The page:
Being handed a 7lb ball of screaming baby and asked to make all the right decisions to turn it into a fully functioning adult that knows how to count, the difference between blue and orange, and how to wipe its own bum is a pretty big responsibility. It’s no wonder most parents would say it’s a stressful job – but I can’t help but feel some us are making it even more stressful by trying to rush headfirst into the next stage of their child’s life all the time, aiming to reach the next milestone before they’ve even finished the caption of the proud Facebook post about Little Timmy’s first vegetable or Little Tina’s first steps.
With the terrifying rise of social media, and the inevitable ease you can now compare your life to everyone else on the internet, it’s no wonder some parents are feeling the pressure to reach the next milestone earlier and earlier. Whether it’s your grandparents offering the little one a taste of some food about 30 seconds after you’ve given birth, or the moms at baby group wondering why you haven’t started potty training yet because ‘Henry’s been using the toilet since he was two months old’, the pressure for your baby to be the ‘best’ (or at the least the first) is horrific. And let’s face it, we’re all putting a super amount of pressure on ourselves too.
We might think we’re making our lives easier by pushing our children to achieve more as early as possible, but often these new milestones come with extra work of their own. Take potty training for example – some people seem to think you get a parenting gold star if your toddler is dry by the age of two. But we’ve just potty trained our daughter at the grand old age of three years and two months – and aside from the poo under the table incident that we shall never talk of again, it’s been a fairly painless experience. I have absolutely no doubt had we tried to push her to get rid of the nappies a year ago, it would have been horrendous for all involved because she just wasn’t ready. Most of her friends were dry before her but she was able to tell us she wanted to wear pants, and we have had a much easier ride with it than other people we’ve read horror tales from. We haven’t even thought about night times yet, again that’ll happen when she’s ready and no earlier.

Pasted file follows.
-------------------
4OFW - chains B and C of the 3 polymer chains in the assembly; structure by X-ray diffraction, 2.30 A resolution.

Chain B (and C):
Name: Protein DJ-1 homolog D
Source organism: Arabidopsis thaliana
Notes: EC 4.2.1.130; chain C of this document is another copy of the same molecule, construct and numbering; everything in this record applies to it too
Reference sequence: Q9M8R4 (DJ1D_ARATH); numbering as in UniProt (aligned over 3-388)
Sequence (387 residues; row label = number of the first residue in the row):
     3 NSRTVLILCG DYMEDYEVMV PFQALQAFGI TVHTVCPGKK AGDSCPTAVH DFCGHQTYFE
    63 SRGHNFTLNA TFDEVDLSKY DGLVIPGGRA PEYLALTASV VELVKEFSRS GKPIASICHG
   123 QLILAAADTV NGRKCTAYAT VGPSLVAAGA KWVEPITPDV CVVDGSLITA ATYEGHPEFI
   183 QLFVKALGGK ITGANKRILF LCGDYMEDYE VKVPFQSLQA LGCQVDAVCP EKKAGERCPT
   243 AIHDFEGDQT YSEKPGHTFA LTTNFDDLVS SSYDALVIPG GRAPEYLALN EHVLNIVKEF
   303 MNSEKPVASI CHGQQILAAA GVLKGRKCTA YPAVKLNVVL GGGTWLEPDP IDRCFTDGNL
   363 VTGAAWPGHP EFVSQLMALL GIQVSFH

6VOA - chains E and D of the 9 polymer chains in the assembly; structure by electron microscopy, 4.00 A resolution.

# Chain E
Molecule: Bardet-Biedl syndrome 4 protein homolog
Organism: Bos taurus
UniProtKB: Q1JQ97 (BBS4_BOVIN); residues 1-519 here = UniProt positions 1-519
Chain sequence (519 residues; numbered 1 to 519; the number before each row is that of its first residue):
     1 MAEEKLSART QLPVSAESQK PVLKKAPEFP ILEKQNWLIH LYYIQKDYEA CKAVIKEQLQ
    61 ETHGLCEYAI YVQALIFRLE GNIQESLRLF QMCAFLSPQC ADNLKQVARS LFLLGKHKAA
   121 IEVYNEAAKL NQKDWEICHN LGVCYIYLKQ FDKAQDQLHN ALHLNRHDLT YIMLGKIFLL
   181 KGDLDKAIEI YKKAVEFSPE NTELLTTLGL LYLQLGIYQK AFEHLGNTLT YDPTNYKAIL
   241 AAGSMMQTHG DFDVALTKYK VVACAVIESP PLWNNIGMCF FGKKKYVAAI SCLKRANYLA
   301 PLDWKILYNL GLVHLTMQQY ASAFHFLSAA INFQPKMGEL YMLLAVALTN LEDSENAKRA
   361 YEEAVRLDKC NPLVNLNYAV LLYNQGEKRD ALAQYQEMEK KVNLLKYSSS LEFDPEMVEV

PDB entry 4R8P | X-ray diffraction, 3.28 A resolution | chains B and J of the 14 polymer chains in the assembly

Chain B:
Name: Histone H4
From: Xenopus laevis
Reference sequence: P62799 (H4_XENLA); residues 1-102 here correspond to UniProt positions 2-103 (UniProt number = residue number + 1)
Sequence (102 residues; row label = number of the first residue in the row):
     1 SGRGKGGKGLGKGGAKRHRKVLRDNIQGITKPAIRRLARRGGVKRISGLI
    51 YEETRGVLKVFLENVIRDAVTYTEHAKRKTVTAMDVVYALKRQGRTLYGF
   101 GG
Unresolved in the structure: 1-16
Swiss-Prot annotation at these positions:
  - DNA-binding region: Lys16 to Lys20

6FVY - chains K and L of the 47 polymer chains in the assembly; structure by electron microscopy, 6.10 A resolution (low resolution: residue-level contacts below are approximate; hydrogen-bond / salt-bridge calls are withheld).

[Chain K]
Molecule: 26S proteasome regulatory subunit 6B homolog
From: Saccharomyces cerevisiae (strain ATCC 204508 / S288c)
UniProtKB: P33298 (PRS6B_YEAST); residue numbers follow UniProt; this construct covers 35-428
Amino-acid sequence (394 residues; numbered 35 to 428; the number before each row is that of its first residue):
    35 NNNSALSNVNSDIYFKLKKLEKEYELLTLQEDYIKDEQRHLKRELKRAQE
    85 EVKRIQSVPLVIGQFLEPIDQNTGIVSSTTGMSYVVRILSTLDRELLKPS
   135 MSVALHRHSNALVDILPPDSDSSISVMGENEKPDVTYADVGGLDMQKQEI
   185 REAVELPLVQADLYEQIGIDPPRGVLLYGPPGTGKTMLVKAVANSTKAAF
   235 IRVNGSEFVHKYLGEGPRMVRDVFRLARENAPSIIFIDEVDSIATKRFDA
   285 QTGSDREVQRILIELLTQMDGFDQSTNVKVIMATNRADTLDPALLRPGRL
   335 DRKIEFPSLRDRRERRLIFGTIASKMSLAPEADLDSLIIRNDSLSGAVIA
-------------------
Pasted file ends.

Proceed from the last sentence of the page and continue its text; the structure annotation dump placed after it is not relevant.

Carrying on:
Now she is using the toilet, it actually takes me longer to get her upstairs and sorted than it does for me to change her younger brother’s nappy. Having a toilet trained toddler is much more work than a toddler in nappies! So why on earth people are so eager to train is beyond me.
Another big one is weaning. Now, we’ll clearly make an exception for those who are medically advised to wean early – but why are people rushing to give their baby food as soon as possible? It’s messy, you spend all your time either making food for baby, feeding baby, cleaning up the mess and you’re still bottle or breast feeding them in between. For a few months, it seems like your entire life becomes reduced to an effort to feed your child. And did I mention, it’s messy?
Other milestones so many people seem overly eager to achieve early include walking (and then about 20 seconds in to having a mobile baby, you start wishing they still just sat nicely where you put them), forward facing their car seat (don’t even get me started on this one! Why?), and their first tooth (because toddlers aren’t terrifying enough without the ability to bite).
Can we all just stop a second, take a breath and remember two key things: 1. Every child is different. 2. There is no rush.
When my daughter started nursery, they were amazed at her animal and shape recognition skills. Then she took so long to learn her colours that I genuinely thought she might still be telling me everything was green by the time she started her A-Levels. She didn’t talk particularly early, but she was (and still is) fantastic at running and climbing. In comparison, my son runs like he’s had ten double vodkas but knows loads of words and has started putting together two-word sentences aged 20 months.
My children aren’t worth less than others because it’s taken longer for them to get to certain milestones, but equally the ones they’ve achieved earlier than most don’t prove I’m a better parent than anyone else. Let’s stop rushing to those milestones, because before you know it, it’ll be time to post their graduation pictures on Instagram along with a message about how it seems like a mere 20 seconds since the day they were born.
And because they sum up everything I’m trying to say, just a reminder of my two key points: 1. Every child is different. 2. There is no rush.